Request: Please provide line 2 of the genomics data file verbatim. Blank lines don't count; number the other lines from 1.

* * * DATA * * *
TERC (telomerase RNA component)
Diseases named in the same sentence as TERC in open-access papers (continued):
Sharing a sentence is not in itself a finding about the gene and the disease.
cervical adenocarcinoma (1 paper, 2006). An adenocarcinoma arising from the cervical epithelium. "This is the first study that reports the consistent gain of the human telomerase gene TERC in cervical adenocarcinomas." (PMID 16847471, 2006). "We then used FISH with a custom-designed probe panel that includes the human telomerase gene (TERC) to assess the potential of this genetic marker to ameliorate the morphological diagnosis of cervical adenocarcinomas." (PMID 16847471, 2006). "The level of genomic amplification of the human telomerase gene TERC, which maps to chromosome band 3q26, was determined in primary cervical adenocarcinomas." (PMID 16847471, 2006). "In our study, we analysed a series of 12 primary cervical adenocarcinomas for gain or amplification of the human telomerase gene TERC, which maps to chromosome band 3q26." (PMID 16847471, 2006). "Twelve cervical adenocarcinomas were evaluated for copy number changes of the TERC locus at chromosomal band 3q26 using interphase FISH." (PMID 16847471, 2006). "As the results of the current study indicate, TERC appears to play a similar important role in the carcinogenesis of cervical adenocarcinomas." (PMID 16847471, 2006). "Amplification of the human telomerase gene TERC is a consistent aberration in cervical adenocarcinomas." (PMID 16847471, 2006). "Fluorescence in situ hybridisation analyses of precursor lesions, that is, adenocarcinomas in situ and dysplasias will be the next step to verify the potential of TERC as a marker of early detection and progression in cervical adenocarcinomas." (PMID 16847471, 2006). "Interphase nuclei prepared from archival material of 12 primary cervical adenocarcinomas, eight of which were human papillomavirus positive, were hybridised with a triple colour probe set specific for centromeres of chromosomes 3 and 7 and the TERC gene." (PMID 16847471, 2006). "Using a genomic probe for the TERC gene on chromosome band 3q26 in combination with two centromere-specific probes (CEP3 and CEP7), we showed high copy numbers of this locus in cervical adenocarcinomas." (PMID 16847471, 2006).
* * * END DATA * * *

Diseases named in the same sentence as TERC in open-access papers (continued):